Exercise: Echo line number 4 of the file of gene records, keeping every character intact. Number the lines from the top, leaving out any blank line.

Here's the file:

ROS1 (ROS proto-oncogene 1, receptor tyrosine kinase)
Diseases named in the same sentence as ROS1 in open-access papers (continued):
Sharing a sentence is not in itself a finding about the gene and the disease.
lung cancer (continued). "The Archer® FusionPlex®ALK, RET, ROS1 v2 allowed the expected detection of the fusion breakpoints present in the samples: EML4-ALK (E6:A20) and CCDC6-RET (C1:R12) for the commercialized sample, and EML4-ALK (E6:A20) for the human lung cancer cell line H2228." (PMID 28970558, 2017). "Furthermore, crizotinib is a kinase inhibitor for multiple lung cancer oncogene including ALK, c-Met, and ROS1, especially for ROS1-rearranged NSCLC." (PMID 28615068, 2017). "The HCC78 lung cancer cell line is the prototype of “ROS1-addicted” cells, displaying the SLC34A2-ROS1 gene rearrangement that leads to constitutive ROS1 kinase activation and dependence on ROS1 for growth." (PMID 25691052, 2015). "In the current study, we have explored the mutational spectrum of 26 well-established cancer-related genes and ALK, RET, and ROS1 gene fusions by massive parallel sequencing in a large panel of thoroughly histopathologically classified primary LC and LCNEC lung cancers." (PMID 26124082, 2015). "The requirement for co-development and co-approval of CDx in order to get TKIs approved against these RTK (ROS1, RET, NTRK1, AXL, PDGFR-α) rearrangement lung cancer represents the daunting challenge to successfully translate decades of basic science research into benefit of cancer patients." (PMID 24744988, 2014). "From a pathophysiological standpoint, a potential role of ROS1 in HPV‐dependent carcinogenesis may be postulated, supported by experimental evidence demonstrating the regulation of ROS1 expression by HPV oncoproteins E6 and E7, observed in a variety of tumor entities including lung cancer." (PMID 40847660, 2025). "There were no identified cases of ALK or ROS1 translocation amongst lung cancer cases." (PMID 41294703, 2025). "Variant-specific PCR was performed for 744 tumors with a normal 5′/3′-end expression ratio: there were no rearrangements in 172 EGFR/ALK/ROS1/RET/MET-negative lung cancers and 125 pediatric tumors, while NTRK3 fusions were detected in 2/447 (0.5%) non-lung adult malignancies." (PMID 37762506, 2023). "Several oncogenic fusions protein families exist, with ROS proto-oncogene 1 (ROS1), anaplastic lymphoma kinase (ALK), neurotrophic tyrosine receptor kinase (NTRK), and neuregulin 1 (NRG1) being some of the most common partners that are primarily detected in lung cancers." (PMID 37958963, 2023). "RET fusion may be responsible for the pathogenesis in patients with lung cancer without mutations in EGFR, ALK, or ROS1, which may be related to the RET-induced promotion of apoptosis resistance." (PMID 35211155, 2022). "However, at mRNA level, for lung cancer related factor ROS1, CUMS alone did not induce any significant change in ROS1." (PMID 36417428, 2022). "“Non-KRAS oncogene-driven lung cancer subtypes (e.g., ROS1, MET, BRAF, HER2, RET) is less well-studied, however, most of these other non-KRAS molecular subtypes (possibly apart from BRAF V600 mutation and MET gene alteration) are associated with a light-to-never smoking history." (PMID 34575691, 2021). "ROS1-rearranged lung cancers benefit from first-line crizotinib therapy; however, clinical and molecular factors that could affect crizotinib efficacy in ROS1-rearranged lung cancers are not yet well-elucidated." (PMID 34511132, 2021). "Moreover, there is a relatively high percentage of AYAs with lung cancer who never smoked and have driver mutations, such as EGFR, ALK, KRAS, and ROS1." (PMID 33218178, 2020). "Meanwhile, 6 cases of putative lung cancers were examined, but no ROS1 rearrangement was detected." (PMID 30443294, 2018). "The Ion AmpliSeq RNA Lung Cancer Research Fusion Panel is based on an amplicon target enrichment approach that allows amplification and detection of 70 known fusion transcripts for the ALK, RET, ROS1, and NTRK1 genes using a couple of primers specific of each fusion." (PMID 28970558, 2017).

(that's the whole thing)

lung cancer (continued). "The Archer® FusionPlex®ALK, RET, ROS1 v2 allowed the expected detection of the fusion breakpoints present in the samples: EML4-ALK (E6:A20) and CCDC6-RET (C1:R12) for the commercialized sample, and EML4-ALK (E6:A20) for the human lung cancer cell line H2228." (PMID 28970558, 2017). "Furthermore, crizotinib is a kinase inhibitor for multiple lung cancer oncogene including ALK, c-Met, and ROS1, especially for ROS1-rearranged NSCLC." (PMID 28615068, 2017). "The HCC78 lung cancer cell line is the prototype of “ROS1-addicted” cells, displaying the SLC34A2-ROS1 gene rearrangement that leads to constitutive ROS1 kinase activation and dependence on ROS1 for growth." (PMID 25691052, 2015). "In the current study, we have explored the mutational spectrum of 26 well-established cancer-related genes and ALK, RET, and ROS1 gene fusions by massive parallel sequencing in a large panel of thoroughly histopathologically classified primary LC and LCNEC lung cancers." (PMID 26124082, 2015). "The requirement for co-development and co-approval of CDx in order to get TKIs approved against these RTK (ROS1, RET, NTRK1, AXL, PDGFR-α) rearrangement lung cancer represents the daunting challenge to successfully translate decades of basic science research into benefit of cancer patients." (PMID 24744988, 2014). "From a pathophysiological standpoint, a potential role of ROS1 in HPV‐dependent carcinogenesis may be postulated, supported by experimental evidence demonstrating the regulation of ROS1 expression by HPV oncoproteins E6 and E7, observed in a variety of tumor entities including lung cancer." (PMID 40847660, 2025). "There were no identified cases of ALK or ROS1 translocation amongst lung cancer cases." (PMID 41294703, 2025). "Variant-specific PCR was performed for 744 tumors with a normal 5′/3′-end expression ratio: there were no rearrangements in 172 EGFR/ALK/ROS1/RET/MET-negative lung cancers and 125 pediatric tumors, while NTRK3 fusions were detected in 2/447 (0.5%) non-lung adult malignancies." (PMID 37762506, 2023). "Several oncogenic fusions protein families exist, with ROS proto-oncogene 1 (ROS1), anaplastic lymphoma kinase (ALK), neurotrophic tyrosine receptor kinase (NTRK), and neuregulin 1 (NRG1) being some of the most common partners that are primarily detected in lung cancers." (PMID 37958963, 2023). "RET fusion may be responsible for the pathogenesis in patients with lung cancer without mutations in EGFR, ALK, or ROS1, which may be related to the RET-induced promotion of apoptosis resistance." (PMID 35211155, 2022). "However, at mRNA level, for lung cancer related factor ROS1, CUMS alone did not induce any significant change in ROS1." (PMID 36417428, 2022). "“Non-KRAS oncogene-driven lung cancer subtypes (e.g., ROS1, MET, BRAF, HER2, RET) is less well-studied, however, most of these other non-KRAS molecular subtypes (possibly apart from BRAF V600 mutation and MET gene alteration) are associated with a light-to-never smoking history." (PMID 34575691, 2021). "ROS1-rearranged lung cancers benefit from first-line crizotinib therapy; however, clinical and molecular factors that could affect crizotinib efficacy in ROS1-rearranged lung cancers are not yet well-elucidated." (PMID 34511132, 2021). "Moreover, there is a relatively high percentage of AYAs with lung cancer who never smoked and have driver mutations, such as EGFR, ALK, KRAS, and ROS1." (PMID 33218178, 2020). "Meanwhile, 6 cases of putative lung cancers were examined, but no ROS1 rearrangement was detected." (PMID 30443294, 2018). "The Ion AmpliSeq RNA Lung Cancer Research Fusion Panel is based on an amplicon target enrichment approach that allows amplification and detection of 70 known fusion transcripts for the ALK, RET, ROS1, and NTRK1 genes using a couple of primers specific of each fusion." (PMID 28970558, 2017).